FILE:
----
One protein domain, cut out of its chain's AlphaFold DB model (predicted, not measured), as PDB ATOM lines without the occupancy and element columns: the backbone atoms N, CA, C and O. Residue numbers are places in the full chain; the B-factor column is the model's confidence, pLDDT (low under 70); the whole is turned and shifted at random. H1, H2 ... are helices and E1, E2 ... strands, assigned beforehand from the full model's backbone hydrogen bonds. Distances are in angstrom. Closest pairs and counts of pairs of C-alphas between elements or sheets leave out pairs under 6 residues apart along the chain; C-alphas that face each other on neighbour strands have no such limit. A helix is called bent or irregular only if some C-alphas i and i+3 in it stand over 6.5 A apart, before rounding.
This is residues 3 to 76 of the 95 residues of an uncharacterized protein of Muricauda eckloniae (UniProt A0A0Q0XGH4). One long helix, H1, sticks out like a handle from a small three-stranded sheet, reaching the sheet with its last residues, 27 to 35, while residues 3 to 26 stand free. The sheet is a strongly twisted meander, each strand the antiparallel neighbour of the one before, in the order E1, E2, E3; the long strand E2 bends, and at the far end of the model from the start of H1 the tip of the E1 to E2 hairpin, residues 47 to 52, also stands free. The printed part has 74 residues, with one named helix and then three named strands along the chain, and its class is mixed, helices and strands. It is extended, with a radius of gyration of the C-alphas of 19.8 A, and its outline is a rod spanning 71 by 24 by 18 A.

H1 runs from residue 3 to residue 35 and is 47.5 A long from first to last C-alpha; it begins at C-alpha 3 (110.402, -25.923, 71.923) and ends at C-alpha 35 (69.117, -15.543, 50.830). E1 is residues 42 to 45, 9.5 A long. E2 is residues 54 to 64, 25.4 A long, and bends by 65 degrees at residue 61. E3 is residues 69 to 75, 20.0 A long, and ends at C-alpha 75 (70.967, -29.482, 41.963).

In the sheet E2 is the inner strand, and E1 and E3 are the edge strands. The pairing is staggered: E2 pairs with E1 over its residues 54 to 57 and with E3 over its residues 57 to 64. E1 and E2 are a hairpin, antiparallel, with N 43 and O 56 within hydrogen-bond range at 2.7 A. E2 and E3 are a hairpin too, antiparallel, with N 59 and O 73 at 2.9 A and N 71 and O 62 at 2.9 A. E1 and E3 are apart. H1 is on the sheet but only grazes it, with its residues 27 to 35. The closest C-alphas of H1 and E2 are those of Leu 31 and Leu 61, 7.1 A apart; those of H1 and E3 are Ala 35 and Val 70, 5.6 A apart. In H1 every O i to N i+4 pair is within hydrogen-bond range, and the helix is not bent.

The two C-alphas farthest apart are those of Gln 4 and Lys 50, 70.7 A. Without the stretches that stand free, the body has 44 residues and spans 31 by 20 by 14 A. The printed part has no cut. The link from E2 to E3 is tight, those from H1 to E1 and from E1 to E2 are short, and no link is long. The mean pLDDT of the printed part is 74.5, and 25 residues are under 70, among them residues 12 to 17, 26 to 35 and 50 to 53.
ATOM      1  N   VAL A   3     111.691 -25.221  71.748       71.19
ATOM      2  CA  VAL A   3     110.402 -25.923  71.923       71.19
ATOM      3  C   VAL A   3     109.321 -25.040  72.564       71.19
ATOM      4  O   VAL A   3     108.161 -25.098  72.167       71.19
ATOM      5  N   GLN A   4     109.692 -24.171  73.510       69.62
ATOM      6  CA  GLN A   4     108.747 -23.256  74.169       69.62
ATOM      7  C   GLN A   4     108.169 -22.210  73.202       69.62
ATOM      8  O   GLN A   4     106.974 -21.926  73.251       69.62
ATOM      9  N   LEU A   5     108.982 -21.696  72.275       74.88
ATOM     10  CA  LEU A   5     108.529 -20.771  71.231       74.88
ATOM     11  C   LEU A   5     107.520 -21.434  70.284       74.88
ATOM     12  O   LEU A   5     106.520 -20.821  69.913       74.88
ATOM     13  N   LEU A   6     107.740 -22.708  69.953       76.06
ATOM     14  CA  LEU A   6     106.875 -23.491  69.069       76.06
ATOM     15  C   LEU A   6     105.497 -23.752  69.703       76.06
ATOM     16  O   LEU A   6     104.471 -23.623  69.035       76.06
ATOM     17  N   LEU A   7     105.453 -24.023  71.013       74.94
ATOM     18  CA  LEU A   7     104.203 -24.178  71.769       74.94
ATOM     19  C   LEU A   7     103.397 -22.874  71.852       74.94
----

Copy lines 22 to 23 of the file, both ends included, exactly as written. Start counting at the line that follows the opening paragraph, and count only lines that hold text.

ATOM     18  CA  LEU A   7     104.203 -24.178  71.769       74.94
ATOM     19  C   LEU A   7     103.397 -22.874  71.852       74.94